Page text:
Business software solutions company EFC Systems announced a new service called FieldAlytics from the precision agronomy solution it acquired from AgJunction in April.
FieldAltyics has the newest technology to help growers collect and organize field data and logistics, including field actions, records and observations.
“At EFC Systems, our vision is to provide comprehensive solutions to our clients,” Ernie Chappell, founder and president of EFC Systems, said. “Agricultural retailers continue to express the desire for solutions that reduce the number of technology partners necessary to accomplish their needs to better service growers.”
The FieldAlytics software allows clients to promote their own brand identity because the software is often private labeled.
“As part of EFC Systems, we’ve not only expanded our resources and commitment to our solutions but also implemented new processes,"
Devron VonGunden, manager of Precision Agronomy Solutions at EFC Systems, said. "These foster a responsive, high-quality organization allowing us to bring new functionality quickly to market. I'm excited about this expanded functionality. FieldAlytics new calendar-based field records module will be a powerful tool to provide compliance and profitability data management desired by our clients."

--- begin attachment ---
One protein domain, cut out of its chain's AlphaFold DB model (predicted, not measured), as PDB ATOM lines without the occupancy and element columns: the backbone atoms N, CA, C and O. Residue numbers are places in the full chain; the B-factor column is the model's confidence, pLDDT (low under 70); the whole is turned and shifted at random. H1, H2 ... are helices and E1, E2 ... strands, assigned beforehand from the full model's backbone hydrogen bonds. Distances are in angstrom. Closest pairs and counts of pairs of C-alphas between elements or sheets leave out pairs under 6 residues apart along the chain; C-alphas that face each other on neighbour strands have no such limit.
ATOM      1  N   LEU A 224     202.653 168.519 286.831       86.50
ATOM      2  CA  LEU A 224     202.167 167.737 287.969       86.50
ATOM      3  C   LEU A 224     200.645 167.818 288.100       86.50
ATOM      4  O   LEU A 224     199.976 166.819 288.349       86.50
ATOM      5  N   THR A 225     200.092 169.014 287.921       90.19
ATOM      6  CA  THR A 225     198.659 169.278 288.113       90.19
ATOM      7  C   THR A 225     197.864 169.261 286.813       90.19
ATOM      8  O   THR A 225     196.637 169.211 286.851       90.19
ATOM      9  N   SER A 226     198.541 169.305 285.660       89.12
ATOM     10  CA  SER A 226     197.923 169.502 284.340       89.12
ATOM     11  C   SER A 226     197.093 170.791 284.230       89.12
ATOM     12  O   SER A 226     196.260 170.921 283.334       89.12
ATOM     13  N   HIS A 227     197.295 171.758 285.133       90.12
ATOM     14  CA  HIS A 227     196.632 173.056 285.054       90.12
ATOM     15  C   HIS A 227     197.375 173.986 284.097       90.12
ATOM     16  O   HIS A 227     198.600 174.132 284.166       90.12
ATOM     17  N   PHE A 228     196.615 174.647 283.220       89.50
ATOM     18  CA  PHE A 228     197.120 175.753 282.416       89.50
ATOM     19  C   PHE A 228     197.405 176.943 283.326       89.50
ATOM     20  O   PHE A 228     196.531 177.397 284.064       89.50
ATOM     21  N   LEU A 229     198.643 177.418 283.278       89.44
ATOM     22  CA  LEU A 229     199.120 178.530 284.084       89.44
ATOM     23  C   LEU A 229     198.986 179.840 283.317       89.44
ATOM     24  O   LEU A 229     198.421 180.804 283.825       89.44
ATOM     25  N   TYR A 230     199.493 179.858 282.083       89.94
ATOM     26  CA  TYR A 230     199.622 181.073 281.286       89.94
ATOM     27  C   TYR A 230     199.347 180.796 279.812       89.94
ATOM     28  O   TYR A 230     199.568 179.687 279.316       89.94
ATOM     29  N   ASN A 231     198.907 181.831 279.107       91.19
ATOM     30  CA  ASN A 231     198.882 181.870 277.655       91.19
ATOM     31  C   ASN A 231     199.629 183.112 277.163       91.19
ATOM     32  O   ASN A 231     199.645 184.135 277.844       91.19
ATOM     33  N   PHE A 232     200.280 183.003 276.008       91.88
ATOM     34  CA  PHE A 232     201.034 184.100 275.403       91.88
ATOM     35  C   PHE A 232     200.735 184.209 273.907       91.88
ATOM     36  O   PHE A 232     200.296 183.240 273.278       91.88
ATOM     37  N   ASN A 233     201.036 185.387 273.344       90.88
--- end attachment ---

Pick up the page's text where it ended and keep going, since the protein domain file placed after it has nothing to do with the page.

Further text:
EFC Systems provides solutions throughout the agribusiness supply chain for the latest technology to be in the hands of growers and providers.
Organizations in this story
EFC Systems 9015 Overlook Blvd Brentwood, TN 37027-5269
- Montana lawmakers preserve private-road rights
- Nevada cautions horse owners after reports of EHV-4, strangles
- American Farm Bureau Federation outlines concerns at USDA forum
- Kansas looks for beef trade mission participants
- Project to introduce drought-resistant maize continues in Africa
- American Soybean Association outlines its concerns on Farm Bill
- Commodity Classic set to kick off in San Antonio
- Second-graders enjoy a day of 'Ag Venture'
- Florida offers potentially life-saving app
- Connecticut hopes third time's a charm for conservationists